Let’s be honest, homework time can be a struggle. Homework is often the source of frustration for both kids and parents, but there are homework strategies that can alleviate some of this stress. Below are six tips to make homework more manageable at home and study habits stronger at school.
Designate a distraction-free area as the “homework zone.”
First things first, you need a proper place to complete homework. Creating a distraction-free study environment can help your child stay focused when completing schoolwork. It can also help you keep track of all the necessary materials your kids need for projects, preventing late night runs to the store for glue sticks and markers.
Don’t do it all at once.
Breaking daunting tasks into smaller steps makes them much more manageable. If you know your child is responsible for learning 20 spelling words each week, plan on mastering five words a day rather than trying to tackle them all at once. Come Friday, your child will be ready to take the test without feeling overwhelmed. For weekly homework assignments, designate a day for each subject. Monday is math day. Tuesday is reading.
Take handwritten notes during lessons.
In our ever-increasing electronic world, some schools have moved to 1:1 initiatives that grant all students access to a personal, school-issued device. While there are many benefits to all students having access to technology, students who handwrite their notes tend to process the ideas more thoroughly, leading to higher quality learning. Handwriting notes during class will make it easier to complete the homework out of class.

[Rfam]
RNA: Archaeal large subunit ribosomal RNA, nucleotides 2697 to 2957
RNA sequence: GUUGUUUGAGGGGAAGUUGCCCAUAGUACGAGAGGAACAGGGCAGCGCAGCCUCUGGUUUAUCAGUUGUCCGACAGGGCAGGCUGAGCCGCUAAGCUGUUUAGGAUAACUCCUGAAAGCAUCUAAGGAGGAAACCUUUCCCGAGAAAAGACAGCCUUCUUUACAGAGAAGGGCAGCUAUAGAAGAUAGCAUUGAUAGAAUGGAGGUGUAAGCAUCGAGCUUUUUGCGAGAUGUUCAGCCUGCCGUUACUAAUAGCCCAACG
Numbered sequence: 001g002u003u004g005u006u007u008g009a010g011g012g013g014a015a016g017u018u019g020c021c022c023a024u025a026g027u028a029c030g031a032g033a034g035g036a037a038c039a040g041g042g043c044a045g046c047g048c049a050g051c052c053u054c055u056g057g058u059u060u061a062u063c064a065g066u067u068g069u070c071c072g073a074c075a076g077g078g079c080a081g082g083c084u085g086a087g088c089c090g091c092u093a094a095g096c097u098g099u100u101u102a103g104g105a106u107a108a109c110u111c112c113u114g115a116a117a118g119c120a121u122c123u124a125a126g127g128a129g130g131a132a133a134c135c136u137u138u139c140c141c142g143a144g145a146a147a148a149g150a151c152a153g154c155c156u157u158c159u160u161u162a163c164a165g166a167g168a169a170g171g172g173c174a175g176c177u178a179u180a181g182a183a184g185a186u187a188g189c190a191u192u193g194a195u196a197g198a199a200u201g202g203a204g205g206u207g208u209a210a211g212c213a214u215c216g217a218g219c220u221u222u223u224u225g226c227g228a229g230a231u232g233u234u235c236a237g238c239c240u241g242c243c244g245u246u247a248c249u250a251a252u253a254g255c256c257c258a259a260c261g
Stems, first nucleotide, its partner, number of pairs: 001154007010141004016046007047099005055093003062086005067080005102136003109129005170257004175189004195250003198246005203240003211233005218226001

Major unit project due in a few weeks? Sit down with a calendar and set some deadlines to keep your student on task. Not only does it ensure he will have plenty of time to complete the project, but it will give him a sense of accomplishment throughout the process. Using a calendar or checklist to keep track of all homework is a great study habit to practice from an early age.
A tried and true method going back decades, for material requiring rote memorization flashcards are still one of the most effective resources. Research shows that writing down information helps you retain it longer than just reading it. Because of this, the physical act of creating flashcards helps students learn the material more thoroughly. If your student is more likely to study using a phone or tablet, there are free sites where you can create your own flashcards or search pre-made study sets. Quizlet and StudyStack are two great options.
Make a game out of it and study on the go.
There are an endless number of educational apps you can download to your devices to help your student study skills on the go. Most of these apps function as games, making studying fun. There are apps to practice handwriting skills, math, vocabulary acquisition, problem-solving and more! The better your student is at these skills, the easier it is to complete homework testing those skills.